Last week was a red-letter moment for two of the most ancient cogs in the NZ funds industry machinery as Aegis, the ASB-owned investment platform, flashed a for-sale signal (again) and Australian research house, Zenith Partners, finally took FundSource from a grateful NZX.
While neither pieces of news came as surprise, the FundSource sale was long overdue after a protracted negotiation period dating back to at least last year – although, the NZ research house had been shopped around by its reluctant NZX owners for much longer than that.
FundSource has long been a quiet, non-achiever under NZX ownership, in a financial sense anyway. In February this year the NZX lopped more than $350,000 off its book price, valuing the research unit at $435,000, or less than half the $900,000 plus it paid previous owner, NZ Funds Management director, David van Schaardenburg, in 2006.
It is understood Zenith likely shelled out less than half again of the revised-down FundSource book value in the deal announced last week.
David Wright, Zenith managing partner, said for now the group would retain the FundSource brand in NZ as well as the relationship with UK data supplier, FE Analytics.
“We will be collecting some data ourselves as well,” Wright said.
Zenith has also dispatched a team to NZ to meet with local fund managers before writing a new batch of qualitative reports. Previously, FundSource outsourced ‘qual’ report-writing to another Australian-based researcher, Darren Howlin of ResearchIP.
Howlin won’t be involved in the Zenith NZ effort.
While it’s early days, Wright said other FundSource collateral such as KiwiSaver reporting and manager awards event would probably continue under Zenith.
FundSource staff, including head of the fund research business Glen van Echten, have been reassigned duties in the broader NZX data unit.
But if the FundSource sale puts a full stop on speculation, the Aegis “strategic review” announced the previous day has opened up many new – and old – questions.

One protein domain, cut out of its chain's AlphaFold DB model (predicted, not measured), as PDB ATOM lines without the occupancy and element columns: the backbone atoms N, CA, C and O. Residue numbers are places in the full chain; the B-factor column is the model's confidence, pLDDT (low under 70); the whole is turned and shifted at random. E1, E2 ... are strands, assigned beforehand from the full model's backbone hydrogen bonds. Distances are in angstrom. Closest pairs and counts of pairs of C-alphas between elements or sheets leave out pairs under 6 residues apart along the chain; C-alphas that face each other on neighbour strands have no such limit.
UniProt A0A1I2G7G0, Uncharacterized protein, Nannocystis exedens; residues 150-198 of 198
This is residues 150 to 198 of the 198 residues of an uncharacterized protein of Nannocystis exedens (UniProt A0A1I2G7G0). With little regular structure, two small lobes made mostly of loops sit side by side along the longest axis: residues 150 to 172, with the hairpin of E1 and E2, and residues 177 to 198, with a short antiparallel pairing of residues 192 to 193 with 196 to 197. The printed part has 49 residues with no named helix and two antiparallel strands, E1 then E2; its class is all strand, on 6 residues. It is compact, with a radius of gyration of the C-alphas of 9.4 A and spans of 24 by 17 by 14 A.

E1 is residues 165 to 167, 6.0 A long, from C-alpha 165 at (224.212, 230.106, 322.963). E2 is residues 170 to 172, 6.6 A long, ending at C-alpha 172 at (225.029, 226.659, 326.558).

“The purpose of the strategic review is to assess whether Aegis can grow and better serve the interests of its customers under ASB’s ownership, or if Aegis’ potential could be better realised under new ownership,” the ASB release says.
Like FundSource, Aegis has faced constant sale rumours and, in fact, was almost bought by the-then George Kerr-owned Perpetual Group (via Pyne Gould Corporation) in 2010 before mysterious last-minute issues scuppered the takeover.
FundSource and Aegis also share a similar mid-90s vintage and both can lay claim as pioneers in the NZ fund research and administration fields, respectively.
Unlike FundSource, though, Aegis has been a reliable cash cow. When it last filed financial reports as a separate entity in 2014 (platform results were buried in broader bank numbers from 2015 after a restructure), Aegis spun out a net profit of $8 million on fee income of $16.3 million and funds under administration (FUA) at the time of about $8 billion.
ASB likely earns more off the platform by providing banking, foreign exchange and other asset services.
As at March 31 this year, Aegis FUA has grown to $15.2 billion but the underlying client composition has changed somewhat. A number of smaller advisory books have been encouraged off Aegis in recent years in favour of larger wholesale clients.
The strategy carries risks, however, and industry whispers suggest a key Aegis institutional client – possibly Westpac – could be about to jump platform.
Regardless, the competitive landscape has also shifted considerably from when Aegis was king of the NZ fund administration world.
Aegis has certainly lost its crown as the biggest NZ platform, now held by main rival FNZ, which reported about $16 billion in FUA at last count.
At the same time a couple of later arrivals, Adminis and the NZX-owned Wealth Technologies (admittedly, the latter a reboot of the older Apteryx platform), are carving out niches with newer technology: other fintech players may also pose a threat.
Most of the above are potential buyers of Aegis; all of them will likely kick its tyres.
Other surprise platform-shoppers might emerge out the woodwork but if so Australian banks won’t be among them. The Aussie banks took a lot of stick in last year’s Royal Commission (RC) over their platforms; ANZ, the National Australia Bank and ASB-parent, the Commonwealth Bank of Australia have since all made moves to offload their investment administration arms.
The RC was almost certainly a factor in the ASB decision to review Aegis and in the current environment no Australian bank would be in the mood to take on a small NZ fund platform.
Zenith’s Wright, however, is confident an Australian owner can make a go of a small NZ fund research house.
He said the growth of KiwiSaver and incoming adviser laws that impose stronger client-care duties (and create an Australian-like regime for advisory firms) should strengthen the case for independent product research in NZ.
“Globally, there’s a push to greater compliance and oversight [of financial advice and markets] and that’s only moving in one direction,” Wright said. “But we know we have a lot to learn about the NZ market and we don’t think it’s exactly like Australia. We’re going in with our eyes open.”
Looking back, the history of Australian fund researchers in NZ does not provide much encouragement: Morningstar, for example, has scaled back its on-shore presence here while Lonsec and van Eyk came, saw and flunked.
If Zenith can’t succeed with FundSource that could be it for Australian fund researchers in NZ; they’re running out of alphabet.